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LM 7402
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LM 7402

Barbirolli conducts Butterworth and Vaughan Williams

The Classical Shop
release date: April 2009


Artists:

Hallé


BBC Symphony Orchestra


Sir John Barbirolli



Venue:

BBC Maida Vale Studio No.1, London

1950

Cheltenham Town Hall

1957

Record Label
MP Live

Genre:

Orchestral & Concertos




Total Time - 67:37
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Vaughan Williams: Symphony No. 4

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ARTHUR BUTTERWORTH

 

Symphony No.1

 
1 I Allegro molto moderato 8:30
     
2 II Lento molto 9:47
     
3 III Allegretto con moto 6:45
     
4 IV Vivacissimo e furiososo 8:20
     
 

RALPH VAUGHAN WILLIAMS

 

Symphony No.4 in F minor

 
5 I Allegro 9:02
     
6 II Andante moderato 10:21
     
7 III Scherzo: Allegro molto 5:44
     
8 IV Finale con epilogo fugato. Allegro molto 9:08
     
 Sir John Barbirolli
Here are two significant additions to the discography of one of the best-known and –loved British conductors of the last century. The innate sympathy of ‘Glorious John’ (as he was known) for English music is well attested, with many fine recordings of Vaughan Williams available. He performed all nine of the composer’s symphonies yet made commercial recordings of only Nos. 2, 5, 7 and 8. Here, for the first time, is his massively powerful interpretation of the Fourth, composed in 1943, whose Mahlerian violence and Sibelian rigour would seem ideally suited to the conductor’s strengths.

The gruff rebuttal by the composer of any implied extra-musical narrative to the symphony – ‘I don’t know if I like it, but it’s what I meant’ – has only sparked further speculation as to its relationship with its war-torn times. Such turmoil turned to creative advantage is also strikingly apparent from the opening bars of Arthur Butterworth’s Symphony, completed in 1956 but 15 years in the making. Butterworth was a trumpet-player in the Halle at the time, and one can hear how the symphony’s cast would have appealed to Barbirolli, and appreciate his efforts on behalf of a promising young composer.

This release documents the symphony’s first performance, given at the Cheltenham Festival, which at the time was a vitally important stage for new British music, analogous to the ISCM festivals across contemporary Europe. Barbirolli and the orchestra reprised the work at the Proms, and Butterworth went on to compose another five symphonies. The First reached a new audience with the release of a modern, digital recording four years ago. Here is a chance that no lover of English music will wish to pass up, to hear the work under its first and most fervent interpreter.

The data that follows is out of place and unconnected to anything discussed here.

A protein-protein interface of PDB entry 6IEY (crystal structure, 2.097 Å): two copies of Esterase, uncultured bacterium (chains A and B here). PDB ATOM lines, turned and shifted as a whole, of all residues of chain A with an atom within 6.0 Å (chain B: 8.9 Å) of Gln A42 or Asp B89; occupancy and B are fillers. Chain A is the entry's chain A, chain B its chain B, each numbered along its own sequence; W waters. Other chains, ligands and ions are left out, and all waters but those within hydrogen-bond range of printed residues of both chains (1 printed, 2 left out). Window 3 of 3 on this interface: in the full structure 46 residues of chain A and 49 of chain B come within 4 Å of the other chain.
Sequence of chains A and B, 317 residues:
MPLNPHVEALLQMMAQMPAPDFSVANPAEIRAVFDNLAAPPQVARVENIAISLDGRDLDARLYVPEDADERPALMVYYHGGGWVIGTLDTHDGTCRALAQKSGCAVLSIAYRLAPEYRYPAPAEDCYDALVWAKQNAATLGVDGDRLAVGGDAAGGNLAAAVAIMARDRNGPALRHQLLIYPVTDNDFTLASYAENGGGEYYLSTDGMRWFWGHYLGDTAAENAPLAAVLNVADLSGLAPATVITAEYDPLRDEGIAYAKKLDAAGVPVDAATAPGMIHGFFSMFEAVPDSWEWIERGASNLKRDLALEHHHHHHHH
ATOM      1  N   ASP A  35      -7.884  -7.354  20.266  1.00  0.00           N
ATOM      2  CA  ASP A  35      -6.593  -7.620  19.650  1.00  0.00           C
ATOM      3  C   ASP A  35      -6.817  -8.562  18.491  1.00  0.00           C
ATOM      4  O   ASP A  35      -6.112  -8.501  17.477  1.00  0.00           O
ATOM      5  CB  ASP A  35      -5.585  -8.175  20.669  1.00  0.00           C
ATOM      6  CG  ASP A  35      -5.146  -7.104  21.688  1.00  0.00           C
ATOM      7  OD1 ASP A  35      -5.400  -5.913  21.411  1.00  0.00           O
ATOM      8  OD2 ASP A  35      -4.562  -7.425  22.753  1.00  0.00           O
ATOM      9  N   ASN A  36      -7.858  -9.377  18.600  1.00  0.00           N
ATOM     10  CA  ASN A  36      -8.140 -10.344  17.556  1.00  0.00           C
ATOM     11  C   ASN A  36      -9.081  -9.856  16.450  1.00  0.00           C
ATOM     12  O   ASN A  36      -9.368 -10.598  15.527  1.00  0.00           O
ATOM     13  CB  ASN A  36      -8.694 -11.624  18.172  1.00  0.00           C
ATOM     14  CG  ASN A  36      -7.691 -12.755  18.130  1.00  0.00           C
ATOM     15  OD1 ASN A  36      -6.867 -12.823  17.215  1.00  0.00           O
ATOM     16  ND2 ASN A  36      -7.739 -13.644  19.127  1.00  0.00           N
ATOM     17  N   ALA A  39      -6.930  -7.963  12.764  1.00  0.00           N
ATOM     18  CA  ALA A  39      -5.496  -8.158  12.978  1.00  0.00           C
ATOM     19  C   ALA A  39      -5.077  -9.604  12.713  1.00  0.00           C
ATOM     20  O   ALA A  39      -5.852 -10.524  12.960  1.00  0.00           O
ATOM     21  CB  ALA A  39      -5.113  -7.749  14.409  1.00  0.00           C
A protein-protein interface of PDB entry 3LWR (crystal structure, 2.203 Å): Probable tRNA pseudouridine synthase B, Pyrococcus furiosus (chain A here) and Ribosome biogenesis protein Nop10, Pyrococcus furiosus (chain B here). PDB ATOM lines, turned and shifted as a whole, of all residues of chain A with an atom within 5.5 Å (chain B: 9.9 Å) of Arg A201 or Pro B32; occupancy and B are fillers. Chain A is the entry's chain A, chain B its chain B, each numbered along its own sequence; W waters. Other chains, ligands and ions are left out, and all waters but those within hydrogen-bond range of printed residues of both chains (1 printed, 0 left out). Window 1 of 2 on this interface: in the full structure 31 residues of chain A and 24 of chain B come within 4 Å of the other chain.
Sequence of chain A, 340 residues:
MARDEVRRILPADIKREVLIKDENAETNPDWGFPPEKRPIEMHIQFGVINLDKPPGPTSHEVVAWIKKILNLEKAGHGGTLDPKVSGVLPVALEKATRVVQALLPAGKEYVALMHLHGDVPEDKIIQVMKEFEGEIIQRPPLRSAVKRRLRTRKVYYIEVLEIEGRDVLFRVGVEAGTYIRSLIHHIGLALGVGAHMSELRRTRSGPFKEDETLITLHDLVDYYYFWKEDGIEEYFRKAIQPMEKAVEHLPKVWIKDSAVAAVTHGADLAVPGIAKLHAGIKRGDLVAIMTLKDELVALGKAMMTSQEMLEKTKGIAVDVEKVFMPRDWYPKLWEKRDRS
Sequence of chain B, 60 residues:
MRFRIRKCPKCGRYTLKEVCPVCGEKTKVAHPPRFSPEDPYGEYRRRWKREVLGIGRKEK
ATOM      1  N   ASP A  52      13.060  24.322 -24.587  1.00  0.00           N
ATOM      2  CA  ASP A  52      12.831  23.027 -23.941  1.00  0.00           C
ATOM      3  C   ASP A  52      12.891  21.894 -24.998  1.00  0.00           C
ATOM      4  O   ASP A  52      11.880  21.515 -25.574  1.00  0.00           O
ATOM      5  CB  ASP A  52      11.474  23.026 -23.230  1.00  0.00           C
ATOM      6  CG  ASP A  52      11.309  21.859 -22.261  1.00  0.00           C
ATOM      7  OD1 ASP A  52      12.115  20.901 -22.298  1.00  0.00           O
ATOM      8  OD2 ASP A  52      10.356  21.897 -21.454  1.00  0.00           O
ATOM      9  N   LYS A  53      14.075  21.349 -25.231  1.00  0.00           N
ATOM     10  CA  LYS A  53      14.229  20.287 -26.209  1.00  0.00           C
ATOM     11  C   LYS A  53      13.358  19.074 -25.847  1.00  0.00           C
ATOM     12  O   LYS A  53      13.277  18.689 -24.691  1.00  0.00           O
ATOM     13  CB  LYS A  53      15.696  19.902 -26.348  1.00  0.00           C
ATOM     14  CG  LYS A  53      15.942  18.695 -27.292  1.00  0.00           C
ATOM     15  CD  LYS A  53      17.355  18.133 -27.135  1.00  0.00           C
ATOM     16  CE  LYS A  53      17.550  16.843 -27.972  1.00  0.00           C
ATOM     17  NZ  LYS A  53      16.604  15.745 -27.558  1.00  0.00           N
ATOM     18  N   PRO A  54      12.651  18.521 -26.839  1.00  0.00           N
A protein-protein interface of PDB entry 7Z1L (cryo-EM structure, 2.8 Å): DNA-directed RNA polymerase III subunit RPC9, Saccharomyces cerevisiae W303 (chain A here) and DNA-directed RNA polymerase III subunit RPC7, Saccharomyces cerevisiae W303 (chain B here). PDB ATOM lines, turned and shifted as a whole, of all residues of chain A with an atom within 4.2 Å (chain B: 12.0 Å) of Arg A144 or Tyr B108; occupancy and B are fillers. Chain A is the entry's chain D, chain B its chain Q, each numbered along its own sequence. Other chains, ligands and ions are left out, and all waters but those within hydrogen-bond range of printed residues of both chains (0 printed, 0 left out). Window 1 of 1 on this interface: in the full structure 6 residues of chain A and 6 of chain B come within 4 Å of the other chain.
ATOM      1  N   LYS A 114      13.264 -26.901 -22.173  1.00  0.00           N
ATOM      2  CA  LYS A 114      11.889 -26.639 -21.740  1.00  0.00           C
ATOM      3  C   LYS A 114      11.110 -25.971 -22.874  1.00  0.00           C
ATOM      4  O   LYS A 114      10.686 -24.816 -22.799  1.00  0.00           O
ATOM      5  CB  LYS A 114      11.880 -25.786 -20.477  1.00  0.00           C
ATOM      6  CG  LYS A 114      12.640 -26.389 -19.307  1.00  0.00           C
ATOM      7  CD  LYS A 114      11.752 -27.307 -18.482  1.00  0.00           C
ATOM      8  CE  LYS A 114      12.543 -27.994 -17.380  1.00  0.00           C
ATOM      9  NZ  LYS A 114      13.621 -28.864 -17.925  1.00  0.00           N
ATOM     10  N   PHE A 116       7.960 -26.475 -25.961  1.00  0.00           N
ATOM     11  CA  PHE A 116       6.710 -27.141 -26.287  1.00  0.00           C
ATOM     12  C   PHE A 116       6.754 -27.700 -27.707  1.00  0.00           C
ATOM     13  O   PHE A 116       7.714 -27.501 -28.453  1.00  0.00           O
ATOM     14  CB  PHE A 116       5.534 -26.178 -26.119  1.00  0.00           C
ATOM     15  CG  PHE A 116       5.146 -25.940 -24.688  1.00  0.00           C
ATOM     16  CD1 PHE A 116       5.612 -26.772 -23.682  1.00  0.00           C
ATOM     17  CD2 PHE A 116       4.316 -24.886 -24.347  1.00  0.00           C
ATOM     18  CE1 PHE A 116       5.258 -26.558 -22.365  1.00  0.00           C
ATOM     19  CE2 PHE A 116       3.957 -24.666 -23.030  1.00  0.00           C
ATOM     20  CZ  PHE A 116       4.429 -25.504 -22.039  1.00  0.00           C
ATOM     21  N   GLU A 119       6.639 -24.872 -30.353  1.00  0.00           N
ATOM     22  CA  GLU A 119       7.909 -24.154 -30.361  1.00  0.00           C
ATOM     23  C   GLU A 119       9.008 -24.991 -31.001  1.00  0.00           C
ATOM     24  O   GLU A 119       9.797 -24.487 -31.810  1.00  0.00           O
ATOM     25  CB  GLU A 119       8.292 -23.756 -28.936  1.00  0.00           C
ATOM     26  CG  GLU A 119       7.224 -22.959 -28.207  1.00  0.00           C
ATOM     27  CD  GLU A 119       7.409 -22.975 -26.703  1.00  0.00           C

Here are two significant additions to the discography of one of the best-known and –loved British conductors of the last century. The innate sympathy of ‘Glorious John’ (as he was known) for English music is well attested, with many fine recordings of Vaughan Williams available. He performed all nine of the composer’s symphonies yet made commercial recordings of only Nos. 2, 5, 7 and 8. Here, for the first time, is his massively powerful interpretation of the Fourth, composed in 1943, whose Mahlerian violence and Sibelian rigour would seem ideally suited to the conductor’s strengths.

The gruff rebuttal by the composer of any implied extra-musical narrative to the symphony – ‘I don’t know if I like it, but it’s what I meant’ – has only sparked further speculation as to its relationship with its war-torn times. Such turmoil turned to creative advantage is also strikingly apparent from the opening bars of Arthur Butterworth’s Symphony, completed in 1956 but 15 years in the making. Butterworth was a trumpet-player in the Halle at the time, and one can hear how the symphony’s cast would have appealed to Barbirolli, and appreciate his efforts on behalf of a promising young composer.

This release documents the symphony’s first performance, given at the Cheltenham Festival, which at the time was a vitally important stage for new British music, analogous to the ISCM festivals across contemporary Europe. Barbirolli and the orchestra reprised the work at the Proms, and Butterworth went on to compose another five symphonies. The First reached a new audience with the release of a modern, digital recording four years ago. Here is a chance that no lover of English music will wish to pass up, to hear the work under its first and most fervent interpreter.

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